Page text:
2 Guatemalan officials probed over BCCI loans INTERNATIONAL BANK SCANDAL

August 04, 1991|By John M. McClintock | John M. McClintock,Sun Staff Correspondent

GUATEMALA CITY -- Former Guatemalan President Vinicio Cerezo Arevelo and the current army chief of staff are being investigated as a result of $43 million in loans from the scandal-ridden Bank of Credit and Commerce International.

The bank's worldwide seizure last month and subsequent disclosures reveal that its tentacles may have controlled or corrupted hundreds of officials, from Peru to Zambia.

The BCCI investigation here is noteworthy for two reasons:

*It threatens the current government's fragile relationship with Guatemala's coup-prone military.

*It threatens to expose a BCCI network that U.S. investigators believe spread to government and military officials in El Salvador and Honduras. The two countries were key to illegal U.S. arms shipments to the Nicaraguan contras in the 1980s.

Attorney General Acisclo Valladares Molina said his investigation was continuing to press for evidence that BCCI may have been involved in financing Guatemalan military arms shipments to the contras in 1984.

At that time, Gen. Cesar Caceres, military chief of staff, suddenly resigned after it was learned he signed certificates for weapons that were secretly destined for the contras.

Mr. Valladares said that his investigation had yet to link former President Cerezo to BCCI funds but that it had unearthed Cerezo accounts at other foreign banks. Investigators are seeking to find how much money is in those accounts, he said.

He declined to identify the banks, but they are thought to be in Miami, where a two-man Guatemalan investigative team ended a visit last week.

Mr. Cerezo was traveling abroad and could not be reached for comment, said a spokesman.

The former president's half-brother, Milton, and two top generals have been linked to $420,000 in payoffs in the purchase in 1988 of three Jordanian helicopters, including King Hussein's personal chopper, Miami court records show.

The Sikorsky helicopters, worth about $2.5 million, were sold for $5 million, allowing for kickbacks to the officials, middlemen and BCCI, the records show.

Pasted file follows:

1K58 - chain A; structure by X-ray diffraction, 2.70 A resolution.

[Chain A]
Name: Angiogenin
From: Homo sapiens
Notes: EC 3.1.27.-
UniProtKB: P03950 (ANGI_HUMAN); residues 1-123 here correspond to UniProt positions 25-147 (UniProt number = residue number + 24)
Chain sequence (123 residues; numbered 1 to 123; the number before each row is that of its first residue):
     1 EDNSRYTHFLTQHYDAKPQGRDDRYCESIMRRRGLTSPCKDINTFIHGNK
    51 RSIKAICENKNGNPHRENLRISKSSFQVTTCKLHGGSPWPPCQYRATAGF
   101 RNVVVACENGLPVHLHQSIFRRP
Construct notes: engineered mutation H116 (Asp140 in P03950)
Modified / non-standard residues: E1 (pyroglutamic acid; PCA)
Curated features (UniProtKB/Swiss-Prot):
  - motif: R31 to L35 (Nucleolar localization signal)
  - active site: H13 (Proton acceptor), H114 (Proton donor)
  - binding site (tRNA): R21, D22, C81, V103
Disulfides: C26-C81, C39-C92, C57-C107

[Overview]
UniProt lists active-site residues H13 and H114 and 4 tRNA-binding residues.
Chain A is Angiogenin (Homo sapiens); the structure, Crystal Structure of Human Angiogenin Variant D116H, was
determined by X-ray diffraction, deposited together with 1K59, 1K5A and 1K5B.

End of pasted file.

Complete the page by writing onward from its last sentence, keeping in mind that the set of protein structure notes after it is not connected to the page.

The attorney general said that retired Gen. Roberto Matta Galvez, then head of Mr. Cerezo's presidential guard, received kickbacks and that Gen. Edgar Godoy Gaitan, now army chief of staff, was "probably involved" when he served as chief of the presidential staff.

General Godoy, due to retire in December, was head of military intelligence. He is the government's military representative in peace talks with Guatemalan guerrillas.

"My hypothesis is that BCCI and its friends wanted to involve as many high officials as possible so as to prevent an investigation into coffee smuggling and arms dealing," said Mr. Valladares in a lengthy interview Friday.

Aside from the helicopter case, the Guatemalan investigation has unearthed a $25 million BCCI loan to the National Bank of Guatemala. It was used to retire a loan from the U.S. Agency for International Development in 1989, said a private Guatemalan bank director.

But investigators cannot account for the bulk of the funds, said Mr. Valladares.

An additional $13 million in various BCCI loan accounts has been found at the central bank, but only documents at BCCI's branch in Miami will determine what actually happened to the money, he said.

If the revelations result in prosecutions against former military officers, a political crisis could result.

Mr. Valladares said he would not hesitate to bring charges against former officers. The attorney general said he did not fear that his efforts would provoke a military coup, citing the defense minister's support for human rights and the peace talks with the Guatemalan rebel forces.

However, two senior congressmen feared that the investigations and the take-charge attitude of President Jorge Serrano Elias may alienate the military and lead to his downfall.

Mr. Serrano, a devout Evangelical Christian in a predominantly Roman Catholic country, has sought to assert civilian authority over the military. But Gen. Luis Enrique Mendoza Garcia, the defense chief, has bridled at efforts to demilitarize, saying: "We don't understand that term, nor do we want to understand it."

As the first democratically elected government in more than 30 years, the Cerezo administration survived at least two coup attempts. It did so by playing ball with the conservative military brass, which traditionally skimmed about 10 percent of the $200 million defense budget, said a West European economist.

And while President Cerezo was fond of pointing to a steady drop in military expenditures during his administration, it was offset by money from the president's "confidential" discretionary funds for which there is no accounting, said the economist.

But the BCCI revelations indicate that Cerezo officials went further by taking kickbacks from military sales.

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